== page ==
Mashonaland Central Provincial Minister, Advocate Martin Dinha, told villagers in Muzarabani that the era of being sceptical of Non-Governmental Organisations is over and the nation should start embracing and appreciating the role they play in community development.
Dinha made the remarks while officiating at the celebrations of attaining Open Defecation Free (ODF) status by communities in Murwira, Muganhi, Chihuri, Mutasa A and Mutasa B Villages in Hwata ward of Muzarabani District.
The project was implemented by World Vision Zimbabwe, with support from UNICEF and funding from UK Department for International Development (DFID.
Said Dinha,” As the government, we appreciate the role being played by NGOs in our country. They are helping us with very critical community development projects which, we as a government, might have failed to undertake. Our councils as well are not able to do that kind of work. Let’s welcome them with our open arms and let’s help them when they need help, it is a collective effort.”
“We thank them for helping our people attain Open Defecation Free, which means the community is less prone to diseases and outbreaks which may result in open defecation. We are in a new era hence we need tolerance.”
“We are in the era of tolerance and opening up the country for business hence we need to make sure that when these organisations come to us, they are here to help us develop and be at par with other countries,” Dinha noted.
He paid homage to World Vision for implementing the ODF project which will help close to 75 554 villagers in five wards. The project is part of the Water, Sanitation and Hygiene (WASH) program.
“We thank you World Vision for your continued good work and we as the government, would want to see you expanding your work to other parts of the country,” he said.
In drought years, NGOs have been pivotal in the distribution of food to the hungry, in giving social assistance and in the provision of safety nets to communities under distress.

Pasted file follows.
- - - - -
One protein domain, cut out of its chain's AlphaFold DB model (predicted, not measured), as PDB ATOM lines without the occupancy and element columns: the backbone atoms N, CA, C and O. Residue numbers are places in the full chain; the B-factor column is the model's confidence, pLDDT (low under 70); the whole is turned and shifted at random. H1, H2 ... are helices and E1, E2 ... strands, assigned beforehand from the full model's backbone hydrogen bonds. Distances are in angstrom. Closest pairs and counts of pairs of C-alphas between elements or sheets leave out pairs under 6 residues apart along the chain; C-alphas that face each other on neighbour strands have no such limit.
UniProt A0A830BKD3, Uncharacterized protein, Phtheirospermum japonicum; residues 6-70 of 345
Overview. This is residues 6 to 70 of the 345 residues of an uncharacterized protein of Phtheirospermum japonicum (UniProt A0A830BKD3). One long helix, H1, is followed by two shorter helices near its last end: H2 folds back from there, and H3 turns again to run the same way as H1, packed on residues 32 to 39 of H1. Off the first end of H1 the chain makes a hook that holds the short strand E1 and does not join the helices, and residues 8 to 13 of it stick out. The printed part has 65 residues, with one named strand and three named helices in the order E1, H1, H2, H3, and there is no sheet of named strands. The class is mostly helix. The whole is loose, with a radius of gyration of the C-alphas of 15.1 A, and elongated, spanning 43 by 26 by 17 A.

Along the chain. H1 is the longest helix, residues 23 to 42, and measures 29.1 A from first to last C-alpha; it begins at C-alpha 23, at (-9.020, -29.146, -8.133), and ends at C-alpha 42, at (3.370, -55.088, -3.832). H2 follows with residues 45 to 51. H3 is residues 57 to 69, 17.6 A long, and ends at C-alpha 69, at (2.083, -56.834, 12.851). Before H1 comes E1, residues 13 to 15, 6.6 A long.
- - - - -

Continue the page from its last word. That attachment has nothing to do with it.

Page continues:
In most cases, NGOs compliment government efforts and stand ready to give critical solidarity to governments in many countries. In Zimbabwe, the NGO sector is a major contributor to economic development, employment and the fiscus.
Unconfirmed statements by government officials put the number of CSOs and NGOs operating in Zimbabwe at over 20,000. The reports are unconfirmed since there is no publicly available record or database of registered legal entities.
Relationships between the government and the NGOs as well as the Civil Society Organisations (CSOs) have been frosty since independence.
Following independence, and as the socio-political situation in post-independent Zimbabwe deteriorated in the late 1990s, there was a huge shift of emphasis by both old and new CSOs to issues dealing with democracy and governance.
Indeed most of Zimbabwe’s opposition was born and bred from civil society. With the increased demand for democratic space and reforms in Zimbabwe, CSOs became targets of state harassment through increased legislative and administrative interference as they were perceived as extensions of political opposition.
Since then the Zanu-PF led government has launched a number of regulatory initiatives, which, while ultimately not resulting in
enactment, do serve to distract and/or threaten the civic sector with a more restrictive legal environment.
Examples include most notably, the NGO Bill of 2004 was enacted by Parliament, but never approved by the President, and it has since lapsed. The Bill would have prohibited local NGOs engaged in issues of governance from accessing foreign funds.
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